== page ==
Washington, DC, US (PANA) - The United States has pledged its continued assistance to South Sudan to help it to meet the challenges it faces and build a free, democratic and inclusive society, one that is at peace both internally and with its neighbors.
''The strong ties between the people of our two nations go back many decades, and we are committed to building upon this partnership in the years to come,'' a US State Department release issued here quoted Secretary of State Hillary Rodham Clinton as saying in a message to mark South Sudan's first independence anniversary Monday.
The statement said South Sudan had been hard at work over the past year building governing structures and a foundational legal framework, and expressed US admiration for the African country's efforts to provide security, accountability and systemic respect for human rights is admirable.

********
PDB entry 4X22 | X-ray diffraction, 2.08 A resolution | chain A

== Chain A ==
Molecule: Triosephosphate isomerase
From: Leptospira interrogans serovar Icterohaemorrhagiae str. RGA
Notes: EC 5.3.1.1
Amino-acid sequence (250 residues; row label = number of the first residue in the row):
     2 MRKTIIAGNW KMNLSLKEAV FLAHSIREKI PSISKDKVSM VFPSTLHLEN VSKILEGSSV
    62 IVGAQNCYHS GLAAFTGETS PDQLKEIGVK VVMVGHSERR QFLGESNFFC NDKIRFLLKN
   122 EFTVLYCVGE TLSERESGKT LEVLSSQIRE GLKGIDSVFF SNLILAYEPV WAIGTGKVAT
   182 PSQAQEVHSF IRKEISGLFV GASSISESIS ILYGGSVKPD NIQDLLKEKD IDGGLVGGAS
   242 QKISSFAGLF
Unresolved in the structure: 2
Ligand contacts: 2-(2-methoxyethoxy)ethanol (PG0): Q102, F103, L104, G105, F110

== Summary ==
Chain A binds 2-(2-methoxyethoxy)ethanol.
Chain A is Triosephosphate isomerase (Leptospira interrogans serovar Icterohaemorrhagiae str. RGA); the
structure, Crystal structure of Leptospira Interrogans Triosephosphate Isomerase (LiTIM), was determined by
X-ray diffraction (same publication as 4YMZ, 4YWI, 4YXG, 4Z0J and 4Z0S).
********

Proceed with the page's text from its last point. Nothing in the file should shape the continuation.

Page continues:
''Despite the progress, significant challenges remain that threaten stability and prosperity. Conflict and unresolved issues with Sudan and domestic inter-ethnic tensions have led to increased fighting and economic hardship, which threatens to compromise the very
foundation on which South Sudan’s future will be built.
''There are many challenges, but the South Sudanese people have repeatedly demonstrated their capacity to overcome great odds. We are hopeful that this new beginning for the people of South Sudan will continue to be used as an opportunity to build a nation that embodies the values and aspirations of its people, and that South Sudan can emerge from the shadows of conflict and turmoil,'' the statement said.
South Sudan became an independent state on 9 July 2011, the culmination of the Comprehensive Peace Agreement (CPA) that was signed in 2005 to end decades of civil war in the old Sudan.
In a referendum that was held 9-15 January 2011 to determine if South Sudan should declare its independence from Sudan, 98.83% of the population voted for independence.
-0- PANA SEG 9July2012